8 Key Takeaways from Berkshire Hathaway’s 2015 Shareholder Letter

Over the weekend Berkshire Hathaway released their 2015 Annual Report and the most sought after Letter to the Shareholders from Warren Buffett.  Buffett’s investment and business track record is truly amazing with 19.2% annualized gains in book value and 20.8% annualized gains in share price from 1965-2015.  Compared to the S&P 500’s 9.7% annualized return that is an outstanding track record of beating the market.

Every year this nondescript looking annual report is likely the most coveted by investors.  Buffett shares his investing and business knowledge and has a knack for putting it into the simplest terms.

  1. “Berkshire’s gain in net worth during 2015 was $15.4 billion….Over the last 51 years, per share book value has grown from $19 to $155,501, a rate of 19.2% compounded annually.”  Buffett has his own measure of success and it has nothing to do with the share price.  There can be vast disconnects in the value of the business (6.4% gain in 2015) compared to the market value (12.5% decline in 2015).  Focus on the business and the market value will take care of itself over the long term.
  2.  In reference to Berkshire Hathaway Energy, “That company…now owns 7% of the country’s wind generation and 6% of its solar generation.  Indeed, the 4,425 megawatts of wind generation owned and operated by our regulated utilities is six times the generation of the runner-up utility.”  Renewables and alternative energy is going to continue to grow in use, scale and efficiency.  Whether that makes the generation, transmission, or generation components the best investment candidate remains to be seen.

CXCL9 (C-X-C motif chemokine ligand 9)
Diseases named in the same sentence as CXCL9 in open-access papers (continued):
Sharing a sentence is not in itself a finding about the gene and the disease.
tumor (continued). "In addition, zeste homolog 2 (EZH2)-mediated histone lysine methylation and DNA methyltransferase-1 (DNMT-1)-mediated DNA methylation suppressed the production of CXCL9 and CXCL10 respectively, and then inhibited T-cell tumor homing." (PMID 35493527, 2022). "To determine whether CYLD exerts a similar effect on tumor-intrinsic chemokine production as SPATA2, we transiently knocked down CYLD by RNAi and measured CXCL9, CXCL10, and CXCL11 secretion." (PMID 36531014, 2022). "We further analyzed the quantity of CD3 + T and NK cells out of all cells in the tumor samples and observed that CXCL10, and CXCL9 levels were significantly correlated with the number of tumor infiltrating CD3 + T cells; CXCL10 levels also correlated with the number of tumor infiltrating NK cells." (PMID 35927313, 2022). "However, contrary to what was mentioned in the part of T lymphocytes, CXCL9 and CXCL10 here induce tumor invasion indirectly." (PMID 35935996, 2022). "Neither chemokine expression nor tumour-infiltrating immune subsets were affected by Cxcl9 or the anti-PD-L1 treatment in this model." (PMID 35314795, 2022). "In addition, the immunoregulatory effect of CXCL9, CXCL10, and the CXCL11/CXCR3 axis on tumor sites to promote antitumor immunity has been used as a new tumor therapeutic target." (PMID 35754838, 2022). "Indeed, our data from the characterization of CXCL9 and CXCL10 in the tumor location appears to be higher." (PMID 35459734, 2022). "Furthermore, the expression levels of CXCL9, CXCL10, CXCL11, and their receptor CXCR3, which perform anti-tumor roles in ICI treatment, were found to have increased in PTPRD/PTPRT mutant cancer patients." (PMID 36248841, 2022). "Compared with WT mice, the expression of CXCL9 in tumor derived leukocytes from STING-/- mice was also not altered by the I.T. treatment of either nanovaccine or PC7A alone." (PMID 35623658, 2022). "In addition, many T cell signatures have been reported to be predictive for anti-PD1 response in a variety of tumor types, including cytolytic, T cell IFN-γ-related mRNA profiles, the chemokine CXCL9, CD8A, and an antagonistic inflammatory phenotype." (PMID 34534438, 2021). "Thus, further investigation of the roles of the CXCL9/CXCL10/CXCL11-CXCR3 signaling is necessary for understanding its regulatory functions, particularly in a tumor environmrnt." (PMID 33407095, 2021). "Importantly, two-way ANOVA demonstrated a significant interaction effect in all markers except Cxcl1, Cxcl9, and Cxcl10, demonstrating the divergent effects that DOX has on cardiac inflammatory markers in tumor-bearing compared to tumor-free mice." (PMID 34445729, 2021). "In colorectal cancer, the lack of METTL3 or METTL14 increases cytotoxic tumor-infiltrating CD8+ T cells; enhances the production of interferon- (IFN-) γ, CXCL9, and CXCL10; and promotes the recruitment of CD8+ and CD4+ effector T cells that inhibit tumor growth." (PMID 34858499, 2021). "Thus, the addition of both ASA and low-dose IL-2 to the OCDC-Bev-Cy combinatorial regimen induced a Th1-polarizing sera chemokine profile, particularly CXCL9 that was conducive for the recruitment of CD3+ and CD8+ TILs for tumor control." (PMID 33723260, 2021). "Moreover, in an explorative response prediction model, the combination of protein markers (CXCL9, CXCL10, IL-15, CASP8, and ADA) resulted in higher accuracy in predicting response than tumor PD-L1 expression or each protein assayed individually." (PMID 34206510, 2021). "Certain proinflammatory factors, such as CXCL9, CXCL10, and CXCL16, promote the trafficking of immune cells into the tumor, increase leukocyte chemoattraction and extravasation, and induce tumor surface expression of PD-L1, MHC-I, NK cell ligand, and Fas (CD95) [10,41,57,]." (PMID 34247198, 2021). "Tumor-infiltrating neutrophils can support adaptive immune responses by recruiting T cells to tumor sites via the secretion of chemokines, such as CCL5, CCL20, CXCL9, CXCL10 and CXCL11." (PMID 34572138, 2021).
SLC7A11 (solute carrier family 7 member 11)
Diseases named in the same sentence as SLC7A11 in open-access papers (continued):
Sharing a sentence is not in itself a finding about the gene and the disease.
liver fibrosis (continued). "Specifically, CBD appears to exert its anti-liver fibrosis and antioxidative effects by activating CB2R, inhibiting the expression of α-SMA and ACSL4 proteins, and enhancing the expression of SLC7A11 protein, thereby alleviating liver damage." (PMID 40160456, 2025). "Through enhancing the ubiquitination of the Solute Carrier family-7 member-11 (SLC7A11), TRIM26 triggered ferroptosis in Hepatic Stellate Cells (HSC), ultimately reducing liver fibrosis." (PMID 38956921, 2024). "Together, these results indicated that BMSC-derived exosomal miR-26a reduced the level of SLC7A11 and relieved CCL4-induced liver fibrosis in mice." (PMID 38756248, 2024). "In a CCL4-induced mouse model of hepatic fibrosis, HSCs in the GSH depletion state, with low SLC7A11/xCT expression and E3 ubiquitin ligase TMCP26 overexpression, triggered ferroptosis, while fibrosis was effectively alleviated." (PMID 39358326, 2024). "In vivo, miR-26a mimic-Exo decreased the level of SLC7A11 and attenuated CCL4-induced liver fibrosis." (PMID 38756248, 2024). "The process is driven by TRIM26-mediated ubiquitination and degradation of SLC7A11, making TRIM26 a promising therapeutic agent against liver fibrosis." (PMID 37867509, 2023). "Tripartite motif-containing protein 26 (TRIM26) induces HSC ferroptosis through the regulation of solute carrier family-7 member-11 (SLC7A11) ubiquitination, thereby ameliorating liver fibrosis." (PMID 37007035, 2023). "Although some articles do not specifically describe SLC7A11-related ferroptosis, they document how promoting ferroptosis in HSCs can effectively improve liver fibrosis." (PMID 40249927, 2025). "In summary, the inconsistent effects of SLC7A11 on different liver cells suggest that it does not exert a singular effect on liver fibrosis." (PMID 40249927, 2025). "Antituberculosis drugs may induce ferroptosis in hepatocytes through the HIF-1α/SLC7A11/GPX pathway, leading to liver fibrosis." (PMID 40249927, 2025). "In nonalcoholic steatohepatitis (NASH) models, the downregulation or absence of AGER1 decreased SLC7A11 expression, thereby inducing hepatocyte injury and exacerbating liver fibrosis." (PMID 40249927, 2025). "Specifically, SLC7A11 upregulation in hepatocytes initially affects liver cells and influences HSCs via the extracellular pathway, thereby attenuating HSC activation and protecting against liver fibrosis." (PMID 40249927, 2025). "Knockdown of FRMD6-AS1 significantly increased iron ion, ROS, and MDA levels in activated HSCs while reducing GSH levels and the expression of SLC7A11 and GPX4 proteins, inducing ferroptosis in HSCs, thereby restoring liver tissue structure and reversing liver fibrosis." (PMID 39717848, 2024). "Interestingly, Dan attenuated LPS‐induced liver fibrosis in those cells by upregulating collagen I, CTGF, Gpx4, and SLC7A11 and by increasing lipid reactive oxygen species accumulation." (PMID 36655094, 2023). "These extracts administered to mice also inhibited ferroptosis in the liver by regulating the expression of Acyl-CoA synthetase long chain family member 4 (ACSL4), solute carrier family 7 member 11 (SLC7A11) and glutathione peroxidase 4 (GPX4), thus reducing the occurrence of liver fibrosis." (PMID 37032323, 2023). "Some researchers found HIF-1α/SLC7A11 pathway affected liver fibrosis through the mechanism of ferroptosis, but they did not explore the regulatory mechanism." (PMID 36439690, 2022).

3. “With the PCC (Precision Castparts) acquisition, Berkshire will own 10 1/4 companies that would populate the Fortune 500 if they were stand alone businesses.”  I think it’s easy to forget the size of Berkshire Hathaway and just how difficult it is to grow the business with acquisitions.
  4. “Berkshire also owns Kraft Heinz preferred shares that pay us $720 million annually…That holding will almost certainly be redeemed for $8.32 billion in June.  That will be good news for Kraft Heinz and bad news for Berkshire.”  Warren loves his cash flow and dividends even if he doesn’t come out and say it.  Dividends, much like the float from the insurance business, allows for constant building of cash reserves for investment.
  5. “In case you think these seemingly small change aren’t important, consider this math: For the four companies in aggregate, each increase of one percentage point in our ownership raises Berkshire’s portion of their annual earnings by about $500 million.”  Both active (new investment capital) and passive (share buybacks) building of positions is vital to long term investment success.  I did find it interesting though that IBM and Wells Fargo were the only two of the big four that were actively added to while Coca-Cola and American Express only grew through share buybacks.  
  6. “All families in my upper middle-class neighborhood regularly enjoy a living standard better than that achieved by John D. Rockefeller Sr. at the time of my birth.  His unparalleled fortune couldn’t buy what we now take for granted, whether the field is – to name just a few – transportation, entertainment, communication or medical services.  Rockefeller certainly had power and fame; he could not, however, live as well as my neighbors now do.”  We really do live in the best times to have ever been alive in the history of the world. 
  7. “As much as Charlie and I talk about intrinsic business value, we cannot tell you precisely what that number is for Berkshire shares (nor, in fact, for any other stock).  It is possible, however, to make a sensible estimate.”   When valuing a company you don’t need to be precise, rather it’s the idea and direction that needs to be correct and a general idea of future results.  
  8. “I will commit more errors; you can count on that.”  Even one of the greatest investors of all time makes mistakes.  The important thing is to acknowledge the mistake and reexamine your process to identify if you can make improvements to avoid future mistakes.

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